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Tips for Aging Happily and Research

I am doing a mini research experiment for my psychology class involving interviewing 60+ year olds  who have aged well and are Exuberant in their old age. However being 18 I don't regularly keep in contact with many 60 year olds. I was wondering if any 60+ year olds (or anyone with wisdom regarding aging happily) would be willing to answer some short questions. If anyone is interested in helping me out these are the questions 1.How well are you enjoying your career/retirement? 2. How would you describe your last vacation? 3. What personal relationships have been important to you since you turned 50?  Describe the most important one. 4. Ask persons about their marriage relative to "the Four Horsemen".  Find out strategies used for successful marraiges. 5. Of the adaptive defensive mechanisms (aka Mature defense mechanisms), which do you believe you display on a regular basis. Also if anyone has any general wisdom on tips for remaining happy in their advanced age or how to stay happily married I would enjoy to hear it. (I'll write them down and store them away for 30 years from now!)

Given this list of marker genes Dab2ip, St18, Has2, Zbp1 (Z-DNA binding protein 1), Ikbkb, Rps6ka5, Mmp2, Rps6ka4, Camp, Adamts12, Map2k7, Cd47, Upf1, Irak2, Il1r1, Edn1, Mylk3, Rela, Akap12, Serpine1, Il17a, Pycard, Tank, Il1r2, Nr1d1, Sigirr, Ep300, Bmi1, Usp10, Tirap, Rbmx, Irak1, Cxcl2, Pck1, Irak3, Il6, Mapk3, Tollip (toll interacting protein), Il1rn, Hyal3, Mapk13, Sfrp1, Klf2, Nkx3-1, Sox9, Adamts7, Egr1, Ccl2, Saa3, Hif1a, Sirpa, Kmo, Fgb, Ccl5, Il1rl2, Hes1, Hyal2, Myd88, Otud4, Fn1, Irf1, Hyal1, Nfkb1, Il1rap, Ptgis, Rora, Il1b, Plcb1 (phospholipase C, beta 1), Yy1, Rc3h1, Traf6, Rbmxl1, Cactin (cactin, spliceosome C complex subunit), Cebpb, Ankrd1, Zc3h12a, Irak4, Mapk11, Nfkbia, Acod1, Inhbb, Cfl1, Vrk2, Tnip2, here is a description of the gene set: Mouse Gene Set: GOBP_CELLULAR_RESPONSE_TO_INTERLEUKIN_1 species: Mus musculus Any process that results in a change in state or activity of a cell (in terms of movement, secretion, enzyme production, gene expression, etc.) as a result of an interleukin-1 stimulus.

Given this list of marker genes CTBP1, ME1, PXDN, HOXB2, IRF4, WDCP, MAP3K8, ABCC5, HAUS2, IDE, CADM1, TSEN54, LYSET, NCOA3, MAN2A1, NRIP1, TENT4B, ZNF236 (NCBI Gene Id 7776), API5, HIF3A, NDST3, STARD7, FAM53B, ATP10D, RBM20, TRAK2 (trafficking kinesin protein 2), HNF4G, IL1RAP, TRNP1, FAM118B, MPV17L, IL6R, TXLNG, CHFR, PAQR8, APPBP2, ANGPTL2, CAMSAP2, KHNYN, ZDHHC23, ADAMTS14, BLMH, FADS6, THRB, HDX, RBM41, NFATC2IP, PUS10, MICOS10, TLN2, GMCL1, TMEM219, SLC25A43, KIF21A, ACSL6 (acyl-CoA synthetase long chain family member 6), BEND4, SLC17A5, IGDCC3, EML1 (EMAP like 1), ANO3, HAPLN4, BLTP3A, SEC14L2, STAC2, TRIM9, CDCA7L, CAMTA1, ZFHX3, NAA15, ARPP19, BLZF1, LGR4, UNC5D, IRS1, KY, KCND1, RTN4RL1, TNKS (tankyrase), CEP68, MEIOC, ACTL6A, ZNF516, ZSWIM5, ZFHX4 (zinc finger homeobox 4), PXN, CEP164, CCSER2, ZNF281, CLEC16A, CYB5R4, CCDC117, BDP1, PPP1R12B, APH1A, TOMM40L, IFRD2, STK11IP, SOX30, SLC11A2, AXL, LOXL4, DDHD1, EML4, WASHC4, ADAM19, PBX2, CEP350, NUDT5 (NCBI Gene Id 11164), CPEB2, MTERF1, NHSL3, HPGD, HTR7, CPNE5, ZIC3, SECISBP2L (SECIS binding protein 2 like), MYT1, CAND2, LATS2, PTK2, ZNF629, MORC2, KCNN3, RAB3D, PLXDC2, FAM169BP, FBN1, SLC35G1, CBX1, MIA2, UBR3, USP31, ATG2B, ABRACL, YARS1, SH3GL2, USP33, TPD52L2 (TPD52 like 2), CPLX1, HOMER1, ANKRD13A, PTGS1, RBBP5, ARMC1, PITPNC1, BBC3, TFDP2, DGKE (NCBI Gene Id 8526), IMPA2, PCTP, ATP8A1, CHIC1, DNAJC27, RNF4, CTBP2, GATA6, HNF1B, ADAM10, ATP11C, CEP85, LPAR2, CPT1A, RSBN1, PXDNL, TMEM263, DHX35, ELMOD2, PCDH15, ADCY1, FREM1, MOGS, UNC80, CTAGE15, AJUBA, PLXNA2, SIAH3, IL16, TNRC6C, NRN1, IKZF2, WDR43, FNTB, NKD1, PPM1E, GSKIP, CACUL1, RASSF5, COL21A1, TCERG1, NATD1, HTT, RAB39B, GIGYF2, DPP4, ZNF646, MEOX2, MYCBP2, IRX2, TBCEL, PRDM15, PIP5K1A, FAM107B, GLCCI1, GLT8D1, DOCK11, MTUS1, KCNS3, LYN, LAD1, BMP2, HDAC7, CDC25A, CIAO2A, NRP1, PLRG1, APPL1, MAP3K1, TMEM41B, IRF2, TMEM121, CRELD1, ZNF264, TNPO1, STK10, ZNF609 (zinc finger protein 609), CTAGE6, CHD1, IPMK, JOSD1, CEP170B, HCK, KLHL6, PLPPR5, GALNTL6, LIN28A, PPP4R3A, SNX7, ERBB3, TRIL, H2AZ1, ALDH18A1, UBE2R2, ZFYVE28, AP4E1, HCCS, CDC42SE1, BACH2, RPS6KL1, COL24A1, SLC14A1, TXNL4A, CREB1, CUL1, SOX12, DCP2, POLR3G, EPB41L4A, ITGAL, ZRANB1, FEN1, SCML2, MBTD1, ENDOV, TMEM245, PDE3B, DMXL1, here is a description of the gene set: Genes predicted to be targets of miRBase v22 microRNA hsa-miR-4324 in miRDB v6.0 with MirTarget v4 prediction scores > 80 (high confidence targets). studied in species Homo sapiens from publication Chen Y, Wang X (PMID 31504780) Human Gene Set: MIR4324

Topic by TheCheese9921    |  last reply


Tarantula Defends Territory Against Owner; Owner Almost Blinded

Got a pet tarantula? Better protect your eyes ----------------------- WASHINGTON Fri Jan 1, 2010 10:53am EST WASHINGTON (Reuters) - Here's some advice stemming from the unusual case of a man who had spider hairs stuck in his cornea: Be sure to cover your eyes when hanging around with your pet tarantula. Ophthalmologists at St. James's University Hospital in Leeds, England, used high magnification lenses to find out what made the man's eye red, watery and light-sensitive, according to a study reported in the British medical journal The Lancet on Thursday. They discovered hair-like projections stuck in the man's cornea. It was a light bulb moment for the patient, who remembered that three weeks earlier he had been cleaning a stubborn stain on the glass tank of his pet, a Chilean Rose tarantula. "He sensed movement in the terrarium. He turned his head and found that the tarantula, which was in close proximity, had released 'a mist of hairs' which hit his eyes and face," the doctors wrote. They said the man's condition was rare. The authors noted that the Chilean Rose tarantula releases the barbed hair on the back of its body to defend against predators. "We suggest that tarantula keepers be advised to routinely wear eye protection when handling these animals," the doctors said.   ----------------------- Ok, so he might not have been blinded, but in theory, he could have developed a horrible infection that could have blinded him.  I'm listing tarantulas next to porcupines as pets to not own. Image Credit:  David Thorne  

Topic by AngryRedhead    |  last reply